"Shadows" also claims BALCO founder Victor Conte encouraged clients to keep quiet and claim they were taking flaxseed oil if asked by authorities about their use of a designer steroid known as "the clear," among the designer steroids distributed by BALCO that were said to be undetectable.
Bonds reportedly told a grand jury investigating BALCO in 2003 that his trainer said he was giving him flaxseed oil and arthritis balm. Bonds didn't acknowledge reporters while getting dressed for the Giants' exhibition game against the Los Angeles Angels on Wednesday night.
Giambi, the 2000 American League MVP when he played with Oakland, developed a relationship with Anderson during a baseball exhibition trip to Japan in 2002, by which time he had signed with the Yankees, the authors wrote.
The book said Giambi wanted to learn "what was Anderson doing to keep Bonds playing at so high a level. Could Anderson help Giambi, too?" Giambi later flew to Bay Area and met Anderson at a gym, and that the pair went to the hospital to have Giambi's blood drawn and take a blood and urine sample to BALCO.
The book said Giambi tested positive for Deca-Durabolin, and that Anderson advised the slugger he would fail baseball's new drug test, which was starting in the upcoming season.
Anderson then started Giambi on a cycle of testosterone, saying the hormone would clear his system before he was tested by the league. Calendars seized by government agents show Giambi took drugs similar to Bonds.
"I have nothing to say. I haven't seen it," Giambi said at New York Yankees camp in Tampa.
The book, which also implicates Giambi's brother Jeremy, said Giambi wanted to succeed at baseball in part because of his perfectionist father who loved the sport.
An unidentified lawyer quoted in the book claims Conte concocted several "cover stories" following the raid, among them recasting an alphabet code used for supplement distribution so that "C" on doping calendars stood for Vitamin C, not the "cream."
Conte also reportedly told athletes never to admit that Conte told them a substance was illegal or banned.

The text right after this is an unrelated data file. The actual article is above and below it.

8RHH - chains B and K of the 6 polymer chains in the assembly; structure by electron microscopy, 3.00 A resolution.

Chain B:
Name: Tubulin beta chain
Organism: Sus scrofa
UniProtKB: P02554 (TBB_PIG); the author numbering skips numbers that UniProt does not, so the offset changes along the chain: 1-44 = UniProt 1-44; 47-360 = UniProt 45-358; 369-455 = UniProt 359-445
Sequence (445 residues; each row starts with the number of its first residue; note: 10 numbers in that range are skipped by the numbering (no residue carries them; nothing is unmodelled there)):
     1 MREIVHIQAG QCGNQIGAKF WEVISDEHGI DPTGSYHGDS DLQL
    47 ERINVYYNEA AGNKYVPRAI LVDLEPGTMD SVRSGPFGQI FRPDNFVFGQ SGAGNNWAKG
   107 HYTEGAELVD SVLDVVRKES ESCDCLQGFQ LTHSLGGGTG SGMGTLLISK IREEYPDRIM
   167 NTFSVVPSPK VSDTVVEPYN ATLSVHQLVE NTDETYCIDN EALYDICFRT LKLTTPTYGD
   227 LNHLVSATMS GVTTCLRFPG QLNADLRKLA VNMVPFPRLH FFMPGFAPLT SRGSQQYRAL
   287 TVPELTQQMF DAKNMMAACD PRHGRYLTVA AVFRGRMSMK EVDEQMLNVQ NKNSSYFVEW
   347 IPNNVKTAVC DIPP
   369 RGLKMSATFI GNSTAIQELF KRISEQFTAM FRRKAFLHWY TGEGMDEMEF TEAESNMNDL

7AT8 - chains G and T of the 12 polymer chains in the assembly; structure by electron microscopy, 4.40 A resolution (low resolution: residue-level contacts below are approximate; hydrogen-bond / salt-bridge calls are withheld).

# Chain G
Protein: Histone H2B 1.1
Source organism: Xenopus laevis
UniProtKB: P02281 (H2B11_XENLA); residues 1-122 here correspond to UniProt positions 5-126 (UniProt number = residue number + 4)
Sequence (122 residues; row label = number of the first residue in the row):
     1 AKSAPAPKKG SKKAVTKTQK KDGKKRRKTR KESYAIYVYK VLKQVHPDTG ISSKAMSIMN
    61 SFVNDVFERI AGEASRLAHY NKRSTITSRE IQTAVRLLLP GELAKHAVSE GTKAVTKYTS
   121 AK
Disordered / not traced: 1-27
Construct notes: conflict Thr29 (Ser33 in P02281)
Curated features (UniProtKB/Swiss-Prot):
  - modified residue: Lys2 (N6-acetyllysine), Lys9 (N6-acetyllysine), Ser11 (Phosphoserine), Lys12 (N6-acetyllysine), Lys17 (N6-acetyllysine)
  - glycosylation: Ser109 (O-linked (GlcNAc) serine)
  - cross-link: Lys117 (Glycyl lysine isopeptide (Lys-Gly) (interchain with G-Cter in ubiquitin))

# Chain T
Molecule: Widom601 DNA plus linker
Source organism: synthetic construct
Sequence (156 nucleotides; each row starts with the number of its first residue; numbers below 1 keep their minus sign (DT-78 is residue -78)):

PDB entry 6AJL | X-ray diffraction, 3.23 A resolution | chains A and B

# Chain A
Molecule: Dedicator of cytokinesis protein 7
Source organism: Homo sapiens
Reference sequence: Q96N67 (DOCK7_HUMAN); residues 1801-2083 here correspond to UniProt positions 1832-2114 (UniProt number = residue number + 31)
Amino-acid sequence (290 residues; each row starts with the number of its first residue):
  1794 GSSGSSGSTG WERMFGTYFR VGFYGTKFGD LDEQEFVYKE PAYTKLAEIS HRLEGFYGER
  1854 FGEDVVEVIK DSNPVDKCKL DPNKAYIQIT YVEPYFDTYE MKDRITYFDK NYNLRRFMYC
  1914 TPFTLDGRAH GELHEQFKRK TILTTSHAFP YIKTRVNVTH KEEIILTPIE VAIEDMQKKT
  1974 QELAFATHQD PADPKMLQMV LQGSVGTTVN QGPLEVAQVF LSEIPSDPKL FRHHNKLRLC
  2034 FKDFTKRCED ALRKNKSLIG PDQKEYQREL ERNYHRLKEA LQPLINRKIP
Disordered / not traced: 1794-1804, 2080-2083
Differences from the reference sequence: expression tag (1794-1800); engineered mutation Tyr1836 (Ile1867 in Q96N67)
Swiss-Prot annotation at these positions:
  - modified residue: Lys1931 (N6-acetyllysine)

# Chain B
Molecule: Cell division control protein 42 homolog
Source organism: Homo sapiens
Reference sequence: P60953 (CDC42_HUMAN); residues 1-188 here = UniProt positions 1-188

"Admit nothing, he advised," the book says, detailing the period following the September 2003 federal raid of the BALCO firm in Burlingame, Calif. "The government had nothing on him, and if everyone just played dumb they could all beat the case."
A trial that could have forced dozens of athletes to testify in open court was avoided when Conte and Anderson pleaded guilty in July to conspiracy to distribute steroids and money laundering in a deal with federal prosecutors.
Robert Holley, who represented Conte during the investigation, said he would not comment on the accusations.
"It's such a can of worms that it would be unprofessional to talk about it after a case was over," Holley said Wednesday.
Baseball did not have a joint drug agreement with the union banning steroids and other performance-enhancing substances until September 2002. Bonds, who has never failed a drug test given by baseball, has previously denied using steroids.
The seven-time National League Most Valuable Player enters this season with 708 homers, seven shy of passing Babe Ruth and 48 from breaking Hank Aaron's career mark.
The book, based on a two-year investigation by San Francisco Chronicle reporters Mark Fainaru-Wada and Lance Williams, includes an extensive summary of the authors' sources, including court documents, affidavits filed by BALCO investigators, documents written by federal agents, grand jury testimony, audio recordings and interviews with more than 200 people.
Copyright 2006 by The Associated Press
Barry Bonds and Doping
A grand jury is reportedly hearing evidence about whether Barry Bonds perjured himself during testimony Dec. 4, 2003. Two new books also detail steroids allegations dating to 1998.